These services will pick you up at your hotel, and reservations can be made online or through local travel agencies and hotel owners. Popular destinations include Quepos/Manuel Antonio, Monteverde/Santa Elena, Jacó, Dominical, Uvita, Puerto Jiménez, Arenal, Montezuma and Mal País. Easy Ride offers international services directly from Jacó, Tamarindo and Liberia to Granada and Managua in Nicaragua and from Monteverde to Managua.

Drive towards Lake Arenal through the villages of Costa Rica
Drive towards Lake Arenal through the villages of Costa Rica © Alamy Stock Photo

Car and motorcycle

Foreign drivers in Costa Rica are required to have a valid driver’s license from their home country. Many places will also accept an International Driving Permit (IDP), issued by the automobile association in your country of origin. After 90 days, however, you will need to get a Costa Rican driver’s license.

Gasoline (petrol) and diesel are widely available, and 24-hour service stations are along the Interamericana. At the time of research, fuel prices averaged around US$1.10 per liter. In more remote areas, fuel will be more expensive and might be sold at the neighborhood pulpería (corner store). Spare parts may be hard to find, especially for vehicles with sophisticated electronics and emissions-control systems.

Costa Rica Dominical seafront market selling souvenirs and beach textiles
Costa Rica Dominical seafront market selling souvenirs and beach textiles © ticopix / Alamy Stock Photo

Renting a car

There are car-rental agencies in San José and in popular tourist destinations on the Pacific coast. All of the major international car-rental agencies have outlets in Costa Rica, though you can sometimes get better deals from local companies.

Motorcycles (including Harley-Davidsons) can be rented in San José and Escazú, but considering the condition of the roads it’s not recommended.

Because of the rough terrain, it’s necessary to invest in a 4WD unless travel is limited to the Interamericana. Many agencies will insist on 4WD in the rainy season, when driving through rivers is a matter of course.

To rent a car you’ll need a valid driver’s license, a major credit card and a passport. The minimum age for car rental is 21 years. It’s possible to rent with a debit card, but only if you agree to pay full insurance and leave a deposit for traffic violations (check with your agency ahead of time).

Costa Rica for solo travellers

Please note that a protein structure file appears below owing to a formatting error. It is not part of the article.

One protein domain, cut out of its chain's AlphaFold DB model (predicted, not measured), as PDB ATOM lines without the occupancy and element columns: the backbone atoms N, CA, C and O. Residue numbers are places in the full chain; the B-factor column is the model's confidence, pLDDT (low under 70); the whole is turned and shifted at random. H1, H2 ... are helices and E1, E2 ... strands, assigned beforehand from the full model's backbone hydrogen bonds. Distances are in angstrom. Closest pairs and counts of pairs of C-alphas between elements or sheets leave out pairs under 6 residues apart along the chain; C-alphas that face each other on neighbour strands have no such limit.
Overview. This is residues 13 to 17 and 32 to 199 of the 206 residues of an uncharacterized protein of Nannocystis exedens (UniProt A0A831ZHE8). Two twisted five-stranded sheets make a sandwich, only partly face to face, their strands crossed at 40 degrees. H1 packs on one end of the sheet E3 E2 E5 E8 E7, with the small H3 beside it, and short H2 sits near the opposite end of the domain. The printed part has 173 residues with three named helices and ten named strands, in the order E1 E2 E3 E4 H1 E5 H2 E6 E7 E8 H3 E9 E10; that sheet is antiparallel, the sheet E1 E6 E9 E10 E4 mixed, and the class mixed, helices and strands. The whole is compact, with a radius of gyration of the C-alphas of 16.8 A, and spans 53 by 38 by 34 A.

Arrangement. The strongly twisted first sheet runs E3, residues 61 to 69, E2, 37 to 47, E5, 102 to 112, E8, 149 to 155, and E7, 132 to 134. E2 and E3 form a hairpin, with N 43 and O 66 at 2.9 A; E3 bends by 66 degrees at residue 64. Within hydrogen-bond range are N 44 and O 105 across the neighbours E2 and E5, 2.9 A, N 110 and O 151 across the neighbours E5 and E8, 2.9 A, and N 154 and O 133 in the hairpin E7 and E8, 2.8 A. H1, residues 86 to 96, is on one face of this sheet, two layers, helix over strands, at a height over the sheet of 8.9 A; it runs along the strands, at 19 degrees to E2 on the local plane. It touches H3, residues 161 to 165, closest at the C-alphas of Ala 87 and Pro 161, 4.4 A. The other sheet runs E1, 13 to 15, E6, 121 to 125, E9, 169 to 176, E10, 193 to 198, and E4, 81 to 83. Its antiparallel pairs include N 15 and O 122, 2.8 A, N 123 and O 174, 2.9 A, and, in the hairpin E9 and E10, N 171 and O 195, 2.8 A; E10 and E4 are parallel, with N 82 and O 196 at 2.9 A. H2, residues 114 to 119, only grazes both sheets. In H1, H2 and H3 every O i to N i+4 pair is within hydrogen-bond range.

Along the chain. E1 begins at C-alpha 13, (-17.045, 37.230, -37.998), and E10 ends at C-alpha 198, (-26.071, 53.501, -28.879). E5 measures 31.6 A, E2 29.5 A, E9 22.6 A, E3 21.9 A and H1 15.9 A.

Carefully inspect rented cars for minor damage and make sure that any damage is noted on the rental agreement. If your car breaks down, call the rental company. Don’t attempt to get the car fixed yourself – most companies won’t reimburse expenses without prior authorization.

Prices vary considerably; on average you can expect to pay more than US$250 per week for a standard SUV, including kilometraje libre (unlimited mileage). Economy cars are much cheaper upwards of US$150 a week (prices are not including mandatory local insurance).

Rental rates fluctuate wildly, so shop around. Some agencies offer discounts for extended rentals. Note that rental offices at the airport charge an extra fee in addition to regular rates.

Thieves can easily recognize rental cars. Never leave anything in sight in a parked car – nothing! – and remove all luggage from the trunk overnight. If possible, park the car in a guarded parking lot rather than on the street.

Driving through the river Bongo on the west coast of Costa Rica
Driving through the river Bongo on the west coast of Costa Rica © Stuart Pearce / Alamy Stock Photo

Car insurance in Costa Rica

Some roads in Costa Rica are rough and rugged, meaning that minor accidents or car damage are common. Costa Rican insurance is mandatory, even if you have insurance at home. Expect to pay about US$10 to US$40 per day. Many rental companies won’t rent you a car without it. The basic insurance that all drivers must buy is from a government monopoly, the Instituto Nacional de Seguros.

This insurance does not cover your rental car at all, only damages to other people and their car or property. It is legal to drive with this insurance only, but it can be difficult to negotiate with a rental agency to allow you to drive away with just this minimum standard. Full insurance through the rental agency can be up to US$60 a day.

Note: If you pay basic insurance with a gold or platinum credit card, the card company may take responsibility for damage to the car, in which case you can forgo the cost of the full insurance. Make sure you verify this with your credit card company ahead of time.

Post office in Heredia, Costa Rica, Central America
Post office in Heredia, Costa Rica, Central America © Alamy Stock Photo

Driving in Costa Rica

There are speed limits of 100km/h to 120km/h or less on highways; limits will be posted. The minimum driving speed on highways is 40km/h. The speed limit is 60km/h or less on secondary roads (in urban areas, the speed limit is usually 40m/h).

Traffic police use radar, and speed limits are sometimes enforced with speeding tickets. Tickets are issued to drivers operating vehicles without a seat belt. It’s illegal to stop at an intersection or make a right turn on a red. At unmarked intersections, yield to the car on your right. Drive on the right. Passing is allowed only on the left.

If you are issued with a ticket, you have to pay the fine at a bank; instructions are given on the ticket. If you’re driving a rental car, the rental company may be able to arrange your payment for you – the amount of the fine should be on the ticket.

An epic solo adventure in South America

Police have no right to ask for money, and they shouldn’t confiscate a car unless:

  • the driver cannot produce a license or ownership papers/rental agreement